Ile-a-la-Crosse is a village of around 1,500 people located almost 500 kilometres northwest of SaskatoonPHOTO BY ANDREW SPEARIN /The StarPhoenix

Original Published 13:22 Apr 27, 2022

By Julia Peterson, Local Journalism Initiative Reporter

Northern Saskatchewan is still feeling the economic impact of the COVID-19 pandemic, which has affected everything from tourism to mine operations.

But in Ile-a-la-Crosse, a village of around 1,500 people located almost 500 kilometres northwest of Saskatoon, the local development corporation has spent the last two years rising to the challenge.

Sakitawak Development Corporation (SDC) is being honoured with a national award, celebrating its hard work and service to the community during and prior to the pandemic.

Earlier this month, the National Aboriginal Capital Corporations Association (NACCA) announced that Sakitawak Development has won this year’s Indigenous Community Owned Business Award of Excellence. 

The award celebrates First Nations, Inuit and Métis entrepreneurs across Canada.

Tyler Morin, SDC’s CEO, said the corporation has made a point of diversifying the types of companies that operate under its umbrella, and has focused on businesses that improve life in the north.

This includes operating the Northern Sunset Motel and Lounge, a construction company and a property management company, among others.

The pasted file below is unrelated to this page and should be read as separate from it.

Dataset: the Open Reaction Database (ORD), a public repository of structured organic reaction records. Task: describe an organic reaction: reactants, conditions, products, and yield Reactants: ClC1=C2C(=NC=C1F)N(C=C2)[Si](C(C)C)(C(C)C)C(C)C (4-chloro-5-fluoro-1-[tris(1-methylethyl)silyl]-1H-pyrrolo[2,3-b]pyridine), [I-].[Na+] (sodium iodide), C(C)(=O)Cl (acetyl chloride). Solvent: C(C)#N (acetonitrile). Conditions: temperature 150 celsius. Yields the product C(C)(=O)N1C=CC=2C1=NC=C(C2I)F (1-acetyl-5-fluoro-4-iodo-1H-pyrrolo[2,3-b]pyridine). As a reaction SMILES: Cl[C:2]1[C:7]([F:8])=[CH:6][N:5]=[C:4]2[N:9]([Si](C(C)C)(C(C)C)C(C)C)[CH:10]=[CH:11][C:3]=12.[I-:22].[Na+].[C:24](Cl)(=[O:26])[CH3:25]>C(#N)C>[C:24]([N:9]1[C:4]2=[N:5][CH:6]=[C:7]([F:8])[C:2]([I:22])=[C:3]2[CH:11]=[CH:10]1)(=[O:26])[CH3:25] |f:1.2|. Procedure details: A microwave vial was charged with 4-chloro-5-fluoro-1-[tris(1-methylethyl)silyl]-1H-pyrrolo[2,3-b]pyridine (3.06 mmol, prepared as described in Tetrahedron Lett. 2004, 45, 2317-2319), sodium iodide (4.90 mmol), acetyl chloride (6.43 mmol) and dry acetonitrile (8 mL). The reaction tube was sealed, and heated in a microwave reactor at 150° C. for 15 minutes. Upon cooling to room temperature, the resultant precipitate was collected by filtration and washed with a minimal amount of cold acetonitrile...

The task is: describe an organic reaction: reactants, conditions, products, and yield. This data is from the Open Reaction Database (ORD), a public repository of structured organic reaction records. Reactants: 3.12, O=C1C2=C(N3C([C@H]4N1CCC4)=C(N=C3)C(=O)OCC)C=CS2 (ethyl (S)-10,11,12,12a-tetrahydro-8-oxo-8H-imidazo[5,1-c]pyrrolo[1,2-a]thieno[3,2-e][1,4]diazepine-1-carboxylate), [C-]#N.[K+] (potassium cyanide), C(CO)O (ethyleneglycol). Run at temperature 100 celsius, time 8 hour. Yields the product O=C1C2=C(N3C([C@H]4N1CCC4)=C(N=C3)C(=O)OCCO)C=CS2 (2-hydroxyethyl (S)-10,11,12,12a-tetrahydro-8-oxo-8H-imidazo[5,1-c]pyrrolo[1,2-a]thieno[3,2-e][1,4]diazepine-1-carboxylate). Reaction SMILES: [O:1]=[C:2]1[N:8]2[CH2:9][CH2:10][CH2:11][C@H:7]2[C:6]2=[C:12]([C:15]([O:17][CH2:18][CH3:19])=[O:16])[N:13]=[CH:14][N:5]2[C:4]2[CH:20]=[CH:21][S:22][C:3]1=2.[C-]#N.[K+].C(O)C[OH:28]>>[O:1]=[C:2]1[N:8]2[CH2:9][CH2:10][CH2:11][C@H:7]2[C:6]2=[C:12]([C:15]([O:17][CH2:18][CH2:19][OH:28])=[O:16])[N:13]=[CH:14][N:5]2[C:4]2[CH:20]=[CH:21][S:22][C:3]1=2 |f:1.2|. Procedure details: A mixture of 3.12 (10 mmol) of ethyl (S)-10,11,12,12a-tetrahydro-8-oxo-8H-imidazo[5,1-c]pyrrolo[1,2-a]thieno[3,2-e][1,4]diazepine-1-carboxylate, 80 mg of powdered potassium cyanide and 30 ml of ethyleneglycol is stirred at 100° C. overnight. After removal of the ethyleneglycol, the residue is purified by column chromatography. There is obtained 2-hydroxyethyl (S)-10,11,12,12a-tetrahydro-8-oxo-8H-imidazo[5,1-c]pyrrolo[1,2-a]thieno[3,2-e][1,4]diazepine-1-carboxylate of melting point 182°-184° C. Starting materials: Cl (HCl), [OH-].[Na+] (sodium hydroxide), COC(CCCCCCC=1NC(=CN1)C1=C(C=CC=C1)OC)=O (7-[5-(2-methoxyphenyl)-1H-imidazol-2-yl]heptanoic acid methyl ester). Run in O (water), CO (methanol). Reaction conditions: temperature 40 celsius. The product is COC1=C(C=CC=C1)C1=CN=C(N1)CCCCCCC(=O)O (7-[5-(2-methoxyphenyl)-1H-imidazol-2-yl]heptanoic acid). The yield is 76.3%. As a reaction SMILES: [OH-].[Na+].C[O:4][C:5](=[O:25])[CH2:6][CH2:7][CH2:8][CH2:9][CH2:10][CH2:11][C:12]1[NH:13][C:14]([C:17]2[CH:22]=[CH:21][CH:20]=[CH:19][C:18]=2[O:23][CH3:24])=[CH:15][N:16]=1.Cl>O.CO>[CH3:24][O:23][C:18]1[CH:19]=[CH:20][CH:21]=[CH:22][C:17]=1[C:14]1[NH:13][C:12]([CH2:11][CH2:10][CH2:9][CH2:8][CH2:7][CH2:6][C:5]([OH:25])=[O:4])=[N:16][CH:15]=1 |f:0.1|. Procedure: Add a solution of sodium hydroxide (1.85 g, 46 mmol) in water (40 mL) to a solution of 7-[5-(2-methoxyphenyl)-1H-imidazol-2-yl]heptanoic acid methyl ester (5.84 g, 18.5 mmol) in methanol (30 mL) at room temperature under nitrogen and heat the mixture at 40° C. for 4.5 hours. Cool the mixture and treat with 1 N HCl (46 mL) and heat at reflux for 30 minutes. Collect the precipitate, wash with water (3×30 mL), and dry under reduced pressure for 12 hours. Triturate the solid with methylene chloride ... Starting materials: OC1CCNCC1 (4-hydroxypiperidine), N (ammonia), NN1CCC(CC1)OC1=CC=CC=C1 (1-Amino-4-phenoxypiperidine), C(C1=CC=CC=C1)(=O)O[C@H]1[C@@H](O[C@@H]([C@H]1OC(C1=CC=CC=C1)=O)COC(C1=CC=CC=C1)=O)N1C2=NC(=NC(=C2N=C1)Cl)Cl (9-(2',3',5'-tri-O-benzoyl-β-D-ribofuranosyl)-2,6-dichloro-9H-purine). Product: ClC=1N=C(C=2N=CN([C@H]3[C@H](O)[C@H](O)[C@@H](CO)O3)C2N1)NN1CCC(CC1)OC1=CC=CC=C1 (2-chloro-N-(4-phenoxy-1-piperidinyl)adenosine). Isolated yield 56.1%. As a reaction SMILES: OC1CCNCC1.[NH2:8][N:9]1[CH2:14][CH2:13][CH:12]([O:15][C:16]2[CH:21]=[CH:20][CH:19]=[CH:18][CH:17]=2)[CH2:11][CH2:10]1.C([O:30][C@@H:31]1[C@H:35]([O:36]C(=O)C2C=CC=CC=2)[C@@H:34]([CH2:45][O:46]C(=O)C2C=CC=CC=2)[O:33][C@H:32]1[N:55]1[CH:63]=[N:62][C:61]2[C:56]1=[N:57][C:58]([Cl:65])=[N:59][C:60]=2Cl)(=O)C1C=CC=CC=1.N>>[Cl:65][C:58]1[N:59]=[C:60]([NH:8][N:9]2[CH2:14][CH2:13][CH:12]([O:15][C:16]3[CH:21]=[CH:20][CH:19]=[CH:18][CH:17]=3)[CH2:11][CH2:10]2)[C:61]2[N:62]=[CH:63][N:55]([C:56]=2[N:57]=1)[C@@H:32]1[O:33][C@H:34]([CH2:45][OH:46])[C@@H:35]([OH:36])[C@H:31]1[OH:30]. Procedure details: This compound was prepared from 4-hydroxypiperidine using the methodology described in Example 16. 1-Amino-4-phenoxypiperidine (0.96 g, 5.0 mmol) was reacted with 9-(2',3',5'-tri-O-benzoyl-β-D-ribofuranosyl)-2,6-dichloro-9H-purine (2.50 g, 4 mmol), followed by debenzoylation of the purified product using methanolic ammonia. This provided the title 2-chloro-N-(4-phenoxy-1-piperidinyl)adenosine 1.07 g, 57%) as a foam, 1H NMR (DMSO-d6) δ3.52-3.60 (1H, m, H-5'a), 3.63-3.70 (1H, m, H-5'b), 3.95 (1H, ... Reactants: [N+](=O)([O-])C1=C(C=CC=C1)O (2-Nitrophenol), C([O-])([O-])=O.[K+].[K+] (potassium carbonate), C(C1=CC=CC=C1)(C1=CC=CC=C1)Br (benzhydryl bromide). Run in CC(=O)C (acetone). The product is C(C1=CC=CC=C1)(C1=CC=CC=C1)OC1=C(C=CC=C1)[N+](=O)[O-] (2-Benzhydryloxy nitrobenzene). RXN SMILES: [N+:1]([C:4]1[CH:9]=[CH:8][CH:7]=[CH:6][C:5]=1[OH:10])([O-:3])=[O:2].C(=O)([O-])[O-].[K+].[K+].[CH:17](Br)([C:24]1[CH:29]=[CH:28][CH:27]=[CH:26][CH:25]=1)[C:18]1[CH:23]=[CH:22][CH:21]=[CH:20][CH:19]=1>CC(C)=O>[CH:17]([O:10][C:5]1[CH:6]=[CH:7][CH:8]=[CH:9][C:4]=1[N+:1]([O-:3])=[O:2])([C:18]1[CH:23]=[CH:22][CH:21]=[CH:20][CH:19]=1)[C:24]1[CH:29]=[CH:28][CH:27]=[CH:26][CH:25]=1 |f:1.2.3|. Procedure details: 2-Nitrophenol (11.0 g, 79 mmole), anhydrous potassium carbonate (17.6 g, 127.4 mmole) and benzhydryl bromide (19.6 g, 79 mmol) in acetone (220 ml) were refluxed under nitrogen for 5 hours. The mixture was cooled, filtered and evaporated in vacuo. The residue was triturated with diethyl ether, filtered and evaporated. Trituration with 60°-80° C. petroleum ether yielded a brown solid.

“With the pandemic, because we had so many active investments, we were able to put our people to work,” Morin said. 

One of SDC’s major successes over the last few years has been the Ile a la Crosse Fish Company, a fish processing and packing plant in the village.

“We directly employ anywhere from 20 to 30 people (at the fish company),” Morin said. “And then in our area, there are about 100 licensed fishermen that are dependent on us, and they employ anywhere from two to three workers each. So it’s quite a big operation.”

SDC also organizes a community market garden in the village, so locals can enjoy more fresh produce during the summer months. 

“Little initiatives like that go a long way for a community,” Morin said. 

SDC also played “an active role” in Ile-a-la-Crosse’s pandemic response, serving on the local emergency operational committee at the height of the crisis, he noted. 

Still, he was surprised when the Clarence Campeau Development Fund put SDC forward for the award — and even more surprised to win, he said. 

“I didn’t think we had a chance — but I guess I was wrong, because we ended up winning it. It was a little bit of validation.”

Clarence Campeau COO Steve Danners said he’s delighted to celebrate SDC’s “complete success story” on the national stage.

“As far as we’re concerned, there’s not a more deserving organization,” Danners said. “I would describe Sakitawak Development Corporation as the Cadillac of Métis organizations.”

Danners said SDC’s community leadership work, the millions of dollars of business it does in northwestern Saskatchewan and the jobs it continues to create in the community make it an inspiration and a role model.

Morin said he looks forward to flying to Ottawa in May to accept the award, but he is still focused on business.

“Whether we won the award or not, we would still be headed in the direction we’re heading in,” he said. “And that is to keep being an active participant in our local economy for our region, and be there for community residents in the Ile-a-la-Crosse area.” 

This item reprinted with permission from The StarPhoenix, Saskatoon, Saskatchewan